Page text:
- You have a high body temperature early in pregnancy. This may be caused by a fever or by spending a lot of time in a hot tub or sauna. If you’re pregnant, stay out of hot tubs and saunas. If you do use them, limit the time to less than 10 minutes.
How can you help prevent NTDs in your baby?
Taking folic acid before and during early pregnancy can help prevent NTDs in your baby. NTDs happen in the first month of pregnancy, before you may know you’re pregnant. This is why it’s important to have enough folic acid in your body before you get pregnant.
To help prevent NTDs in your baby, before pregnancy take a vitamin supplement with 400 mcg of folic acid every day. A supplement is a product you take to make up for certain nutrients that you don’t get enough of in the foods you eat. Start taking 400 mcg of folic acid each day at least 1 month before pregnancy through the first 12 weeks of pregnancy. Your folic acid supplement can be:
- A multivitamin. This is a pill that contains many vitamins and other nutrients that help your body stay healthy.
- A prenatal vitamin. This is a multivitamin that has nutrients you need during pregnancy. Your health care provider may give you a prescription for prenatal vitamins, or you can get them over the counter without a prescription.
- A supplement that contains just folic acid
Take a vitamin supplement with 400 mcg of folic acid each day, even if you’re not trying to get pregnant.
Women at high risk for NTDs
If you’re at high risk for having a baby with an NTD, take 4,000 mcg of folic acid each day to help prevent an NTD. Start taking 4,000 mcg 3 months before you get pregnant through 12 weeks of pregnancy. You’re at high risk if:
- You’ve had a pregnancy with an NTD in the past.
- You or your partner has an NTD.
- Your partner has a child with an NTD.
Studies show that taking 4,000 mcg of folic acid before and during early pregnancy can help reduce your risk of having another baby with an NTD by about 70 percent. Ask your provider how to safely get this much folic acid. It’s not safe to take several multivitamins or prenatal vitamins because you can get too much of other nutrients, which may be harmful to your health. Your provider can help you figure out the best and safest way for you to get the right amount of folic acid.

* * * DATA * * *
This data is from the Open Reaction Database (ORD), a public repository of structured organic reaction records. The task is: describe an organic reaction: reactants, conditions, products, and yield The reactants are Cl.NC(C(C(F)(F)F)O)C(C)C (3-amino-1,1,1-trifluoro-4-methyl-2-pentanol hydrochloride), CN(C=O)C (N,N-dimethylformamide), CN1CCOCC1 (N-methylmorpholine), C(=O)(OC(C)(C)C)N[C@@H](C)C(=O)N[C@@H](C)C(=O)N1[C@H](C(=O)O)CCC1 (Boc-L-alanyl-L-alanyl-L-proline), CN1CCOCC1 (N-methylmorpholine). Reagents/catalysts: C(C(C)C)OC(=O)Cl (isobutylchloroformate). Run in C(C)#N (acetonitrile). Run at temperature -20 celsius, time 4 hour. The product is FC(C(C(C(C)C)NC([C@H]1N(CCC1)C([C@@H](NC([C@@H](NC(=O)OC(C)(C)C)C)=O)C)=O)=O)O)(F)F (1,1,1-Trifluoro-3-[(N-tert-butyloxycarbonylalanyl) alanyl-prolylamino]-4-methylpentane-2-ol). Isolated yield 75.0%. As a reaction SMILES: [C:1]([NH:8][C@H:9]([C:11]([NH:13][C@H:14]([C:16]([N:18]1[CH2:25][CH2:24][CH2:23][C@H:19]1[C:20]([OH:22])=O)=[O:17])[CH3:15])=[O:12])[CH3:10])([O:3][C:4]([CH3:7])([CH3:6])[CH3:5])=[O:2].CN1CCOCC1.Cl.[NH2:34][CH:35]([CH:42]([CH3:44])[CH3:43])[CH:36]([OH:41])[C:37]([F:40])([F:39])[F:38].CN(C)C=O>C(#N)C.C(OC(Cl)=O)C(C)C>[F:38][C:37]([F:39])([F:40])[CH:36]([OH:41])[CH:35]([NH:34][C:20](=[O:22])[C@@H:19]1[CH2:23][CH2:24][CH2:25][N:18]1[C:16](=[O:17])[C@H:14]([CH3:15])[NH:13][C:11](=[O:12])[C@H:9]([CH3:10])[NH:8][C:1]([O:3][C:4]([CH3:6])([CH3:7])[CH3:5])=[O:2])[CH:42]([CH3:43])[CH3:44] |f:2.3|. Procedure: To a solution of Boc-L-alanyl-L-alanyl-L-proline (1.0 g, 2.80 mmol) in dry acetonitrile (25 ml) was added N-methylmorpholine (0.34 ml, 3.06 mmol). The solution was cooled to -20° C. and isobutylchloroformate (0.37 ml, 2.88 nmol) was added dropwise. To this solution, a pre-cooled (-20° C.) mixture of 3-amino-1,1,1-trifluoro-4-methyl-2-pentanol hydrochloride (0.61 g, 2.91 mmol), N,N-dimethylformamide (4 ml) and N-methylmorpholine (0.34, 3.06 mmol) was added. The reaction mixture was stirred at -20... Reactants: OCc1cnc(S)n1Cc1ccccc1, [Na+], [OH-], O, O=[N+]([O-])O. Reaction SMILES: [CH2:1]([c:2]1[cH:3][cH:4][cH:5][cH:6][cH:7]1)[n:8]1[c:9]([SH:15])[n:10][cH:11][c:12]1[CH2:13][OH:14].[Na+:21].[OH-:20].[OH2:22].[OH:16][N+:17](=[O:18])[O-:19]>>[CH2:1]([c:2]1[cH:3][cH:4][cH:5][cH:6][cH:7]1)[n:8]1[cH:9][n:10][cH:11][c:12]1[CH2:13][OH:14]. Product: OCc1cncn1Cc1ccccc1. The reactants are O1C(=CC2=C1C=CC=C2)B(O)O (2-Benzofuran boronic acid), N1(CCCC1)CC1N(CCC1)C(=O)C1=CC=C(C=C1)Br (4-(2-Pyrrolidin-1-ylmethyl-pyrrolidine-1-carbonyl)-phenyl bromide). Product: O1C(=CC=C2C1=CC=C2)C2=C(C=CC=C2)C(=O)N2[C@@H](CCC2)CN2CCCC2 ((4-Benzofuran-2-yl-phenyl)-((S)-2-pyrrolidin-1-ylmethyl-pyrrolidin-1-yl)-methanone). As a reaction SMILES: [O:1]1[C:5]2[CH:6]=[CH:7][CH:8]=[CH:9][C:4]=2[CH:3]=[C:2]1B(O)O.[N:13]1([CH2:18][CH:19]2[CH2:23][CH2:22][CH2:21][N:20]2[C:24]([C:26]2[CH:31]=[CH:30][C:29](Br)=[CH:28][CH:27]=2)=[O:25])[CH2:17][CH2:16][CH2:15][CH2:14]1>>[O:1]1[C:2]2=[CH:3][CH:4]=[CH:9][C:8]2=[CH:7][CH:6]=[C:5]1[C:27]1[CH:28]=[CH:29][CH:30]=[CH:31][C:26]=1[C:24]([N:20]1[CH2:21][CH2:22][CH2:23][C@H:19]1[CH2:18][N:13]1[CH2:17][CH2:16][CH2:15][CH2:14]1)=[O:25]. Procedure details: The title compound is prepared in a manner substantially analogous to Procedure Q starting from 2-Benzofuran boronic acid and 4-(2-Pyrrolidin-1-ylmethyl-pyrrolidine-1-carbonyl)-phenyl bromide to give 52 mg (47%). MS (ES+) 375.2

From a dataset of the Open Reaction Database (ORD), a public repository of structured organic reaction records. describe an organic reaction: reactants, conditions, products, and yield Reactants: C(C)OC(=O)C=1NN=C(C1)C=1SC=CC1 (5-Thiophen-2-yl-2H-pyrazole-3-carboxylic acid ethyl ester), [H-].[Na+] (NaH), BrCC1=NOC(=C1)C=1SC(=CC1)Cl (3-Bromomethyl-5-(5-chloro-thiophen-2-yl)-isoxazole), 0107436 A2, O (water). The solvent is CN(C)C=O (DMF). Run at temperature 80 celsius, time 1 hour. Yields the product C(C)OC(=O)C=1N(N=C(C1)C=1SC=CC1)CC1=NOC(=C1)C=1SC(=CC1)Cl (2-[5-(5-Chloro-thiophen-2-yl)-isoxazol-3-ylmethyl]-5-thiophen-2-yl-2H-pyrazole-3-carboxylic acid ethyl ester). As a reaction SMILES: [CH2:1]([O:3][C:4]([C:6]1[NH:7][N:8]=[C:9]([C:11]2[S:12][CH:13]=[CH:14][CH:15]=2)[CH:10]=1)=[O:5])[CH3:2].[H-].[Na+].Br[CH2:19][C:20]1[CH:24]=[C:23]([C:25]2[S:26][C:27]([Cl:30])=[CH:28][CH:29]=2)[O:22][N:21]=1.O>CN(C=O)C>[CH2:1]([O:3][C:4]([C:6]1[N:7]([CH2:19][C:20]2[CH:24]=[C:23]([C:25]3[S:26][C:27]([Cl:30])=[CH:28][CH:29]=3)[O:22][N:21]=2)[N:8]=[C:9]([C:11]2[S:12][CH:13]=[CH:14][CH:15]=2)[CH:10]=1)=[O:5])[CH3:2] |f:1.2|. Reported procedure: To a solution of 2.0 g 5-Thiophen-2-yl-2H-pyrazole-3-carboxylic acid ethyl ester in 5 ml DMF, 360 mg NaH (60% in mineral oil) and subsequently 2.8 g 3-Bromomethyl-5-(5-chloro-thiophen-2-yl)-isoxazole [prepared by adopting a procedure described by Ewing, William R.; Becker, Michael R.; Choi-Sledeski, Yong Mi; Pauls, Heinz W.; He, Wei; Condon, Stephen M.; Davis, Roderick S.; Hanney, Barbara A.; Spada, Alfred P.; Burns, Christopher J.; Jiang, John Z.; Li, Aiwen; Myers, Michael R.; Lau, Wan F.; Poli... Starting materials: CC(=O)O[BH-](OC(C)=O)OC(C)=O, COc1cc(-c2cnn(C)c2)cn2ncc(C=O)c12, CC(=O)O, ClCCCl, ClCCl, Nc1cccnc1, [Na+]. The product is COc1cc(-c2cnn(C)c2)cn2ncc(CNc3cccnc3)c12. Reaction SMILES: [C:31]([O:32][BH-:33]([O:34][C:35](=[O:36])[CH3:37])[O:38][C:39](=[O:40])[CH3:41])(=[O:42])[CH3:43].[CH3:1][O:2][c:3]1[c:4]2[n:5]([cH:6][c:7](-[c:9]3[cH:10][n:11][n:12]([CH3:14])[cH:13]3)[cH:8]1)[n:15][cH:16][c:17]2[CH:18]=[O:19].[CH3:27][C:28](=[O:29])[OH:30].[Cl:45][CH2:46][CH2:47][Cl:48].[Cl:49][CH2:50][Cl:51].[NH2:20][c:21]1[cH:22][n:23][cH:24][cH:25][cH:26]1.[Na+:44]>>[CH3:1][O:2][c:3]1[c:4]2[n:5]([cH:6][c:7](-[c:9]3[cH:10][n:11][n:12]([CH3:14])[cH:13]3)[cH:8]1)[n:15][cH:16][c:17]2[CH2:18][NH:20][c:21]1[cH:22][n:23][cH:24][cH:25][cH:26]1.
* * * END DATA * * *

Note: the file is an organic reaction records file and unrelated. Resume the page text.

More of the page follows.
Can you get folic acid from food?
Yes! You can get folic acid from foods that are fortified with folic acid. Fortified means a food has folic acid added to it. Check the product label to see how much folic acid you get in each serving. Look for the word “fortified” or “enriched” on labels on foods like:
- Breakfast cereal
- Products made from a kind of flour called corn masa, like tortillas, tortilla chips, taco shells, tamales and pupusas
- White rice
Some fruits and vegetables are good sources of folic acid. When folic acid is naturally in a food, it’s called folate. Foods that are good sources of folate are:
- Beans, like lentils, pinto beans and black beans
- Leafy green vegetables, like spinach and Romaine lettuce
- Peanuts (But don’t eat them if you have a peanut allergy.)
- Citrus fruits, like oranges and grapefruit
- Orange juice (100 percent juice is best. This means one serving of juice is equal to one serving of fruit.)
It’s hard to get all the folic acid you need from food. Even if you eat foods that have folic acid in them, take your vitamin supplement each day, too.
Can you find out if your baby has an NTD before birth?
Yes. You can get prenatal tests (medical tests you get during pregnancy) called screening tests to find out if your baby is at increased risk of having an NTD. Screening tests for NTDs include:
- Maternal blood screening (also called a quad screen). It’s called a quad screen because it measures four substances in your blood. The test is done at 15 to 22 weeks of pregnancy.
- Ultrasound. This test uses sound waves and a computer screen to show a picture of your baby inside the womb. You usually get an ultrasound at 16 to 20 weeks of pregnancy.
If a screening test shows an increased risk of NTDs, your provider may recommend a diagnostic test to find out for sure if your baby has an NTD. Diagnostic tests for NTDs include:
- Amniocentesis. In this test, your provider takes some amniotic fluid from around your baby in the uterus (womb) to check for birth defects, like NTDs, in your baby. You can get this test at 15 to 20 weeks of pregnancy.
- Detailed ultrasound of your baby’s skull and spine
If you find out during pregnancy that your baby has an NTD, talk to your health care provider to learn more about your baby’s condition and options for birth and treatment. For example:
- You can plan to have your baby in a hospital that specializes in caring for babies with NTDs. This way your baby can have any necessary surgery or treatment soon after birth.
- You can decide whether to have a vaginal or cesarean birth (also called c-section). During vaginal birth, the uterus contracts to help push the baby out through the vagina. A c-section is surgery in which your baby is born through a cut that your doctor makes in your belly and uterus. In some cases, a c-section may be safer for you and your baby than vaginal birth.
- If your baby has spina bifida, you can find out about surgery for your baby in the womb before birth. Surgery to repair spina bifida in the womb before birth is more effective than surgery after birth.
Last reviewed: February, 2018